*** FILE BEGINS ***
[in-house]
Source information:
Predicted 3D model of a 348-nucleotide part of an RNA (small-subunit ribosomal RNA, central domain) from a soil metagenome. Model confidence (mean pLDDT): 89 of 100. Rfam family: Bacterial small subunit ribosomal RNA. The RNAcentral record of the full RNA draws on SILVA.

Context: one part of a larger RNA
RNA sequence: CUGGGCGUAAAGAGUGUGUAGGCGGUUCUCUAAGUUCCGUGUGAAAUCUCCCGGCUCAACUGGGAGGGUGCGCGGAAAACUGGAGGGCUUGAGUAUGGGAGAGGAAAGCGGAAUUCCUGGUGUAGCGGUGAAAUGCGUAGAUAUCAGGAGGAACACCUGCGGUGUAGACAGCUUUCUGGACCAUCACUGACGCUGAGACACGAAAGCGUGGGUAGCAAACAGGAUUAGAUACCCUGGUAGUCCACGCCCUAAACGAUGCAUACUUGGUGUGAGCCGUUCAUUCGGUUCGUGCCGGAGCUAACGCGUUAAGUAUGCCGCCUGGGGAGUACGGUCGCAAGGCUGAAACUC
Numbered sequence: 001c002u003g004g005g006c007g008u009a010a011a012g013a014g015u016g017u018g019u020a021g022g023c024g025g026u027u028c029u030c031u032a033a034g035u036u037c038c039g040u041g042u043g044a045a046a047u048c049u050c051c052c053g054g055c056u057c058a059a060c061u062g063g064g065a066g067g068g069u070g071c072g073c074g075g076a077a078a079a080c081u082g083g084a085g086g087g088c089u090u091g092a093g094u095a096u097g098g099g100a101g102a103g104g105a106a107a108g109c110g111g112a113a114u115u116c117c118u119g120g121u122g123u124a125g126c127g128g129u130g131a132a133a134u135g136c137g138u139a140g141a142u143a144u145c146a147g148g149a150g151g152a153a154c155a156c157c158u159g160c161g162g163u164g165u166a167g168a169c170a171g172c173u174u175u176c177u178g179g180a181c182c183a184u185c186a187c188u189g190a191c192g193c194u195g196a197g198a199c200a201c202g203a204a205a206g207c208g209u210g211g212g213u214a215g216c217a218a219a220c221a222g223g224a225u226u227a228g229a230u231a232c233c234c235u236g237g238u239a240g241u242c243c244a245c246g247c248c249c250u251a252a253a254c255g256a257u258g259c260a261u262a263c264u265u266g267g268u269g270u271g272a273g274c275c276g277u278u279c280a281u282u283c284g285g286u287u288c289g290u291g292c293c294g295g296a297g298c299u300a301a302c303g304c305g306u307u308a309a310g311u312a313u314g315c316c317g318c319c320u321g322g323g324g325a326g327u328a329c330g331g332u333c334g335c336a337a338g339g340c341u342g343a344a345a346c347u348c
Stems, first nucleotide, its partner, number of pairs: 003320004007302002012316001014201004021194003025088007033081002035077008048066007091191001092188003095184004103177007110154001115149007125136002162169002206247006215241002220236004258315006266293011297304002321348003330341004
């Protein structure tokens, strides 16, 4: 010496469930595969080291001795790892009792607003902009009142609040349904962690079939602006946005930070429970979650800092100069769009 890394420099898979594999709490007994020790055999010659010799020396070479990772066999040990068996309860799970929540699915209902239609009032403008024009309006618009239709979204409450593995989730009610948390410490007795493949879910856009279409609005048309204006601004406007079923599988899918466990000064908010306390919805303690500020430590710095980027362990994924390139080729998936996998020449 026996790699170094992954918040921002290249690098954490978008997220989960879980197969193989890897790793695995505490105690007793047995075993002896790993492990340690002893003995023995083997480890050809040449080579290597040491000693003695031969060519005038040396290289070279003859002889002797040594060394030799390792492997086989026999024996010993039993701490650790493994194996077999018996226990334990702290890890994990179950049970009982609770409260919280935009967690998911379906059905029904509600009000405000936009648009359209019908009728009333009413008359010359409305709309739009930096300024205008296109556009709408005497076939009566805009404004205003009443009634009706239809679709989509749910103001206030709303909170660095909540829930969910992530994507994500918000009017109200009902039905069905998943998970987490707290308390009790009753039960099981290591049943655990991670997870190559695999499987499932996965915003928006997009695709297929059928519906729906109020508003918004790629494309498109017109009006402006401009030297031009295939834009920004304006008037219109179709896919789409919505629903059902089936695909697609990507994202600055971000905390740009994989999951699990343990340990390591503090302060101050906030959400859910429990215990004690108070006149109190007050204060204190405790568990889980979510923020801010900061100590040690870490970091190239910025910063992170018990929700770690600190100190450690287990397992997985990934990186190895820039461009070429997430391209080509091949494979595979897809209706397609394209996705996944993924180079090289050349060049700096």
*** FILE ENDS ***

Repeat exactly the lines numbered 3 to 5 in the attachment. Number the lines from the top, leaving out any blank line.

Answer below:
Predicted 3D model of a 348-nucleotide part of an RNA (small-subunit ribosomal RNA, central domain) from a soil metagenome. Model confidence (mean pLDDT): 89 of 100. Rfam family: Bacterial small subunit ribosomal RNA. The RNAcentral record of the full RNA draws on SILVA.

Context: one part of a larger RNA
RNA sequence: CUGGGCGUAAAGAGUGUGUAGGCGGUUCUCUAAGUUCCGUGUGAAAUCUCCCGGCUCAACUGGGAGGGUGCGCGGAAAACUGGAGGGCUUGAGUAUGGGAGAGGAAAGCGGAAUUCCUGGUGUAGCGGUGAAAUGCGUAGAUAUCAGGAGGAACACCUGCGGUGUAGACAGCUUUCUGGACCAUCACUGACGCUGAGACACGAAAGCGUGGGUAGCAAACAGGAUUAGAUACCCUGGUAGUCCACGCCCUAAACGAUGCAUACUUGGUGUGAGCCGUUCAUUCGGUUCGUGCCGGAGCUAACGCGUUAAGUAUGCCGCCUGGGGAGUACGGUCGCAAGGCUGAAACUC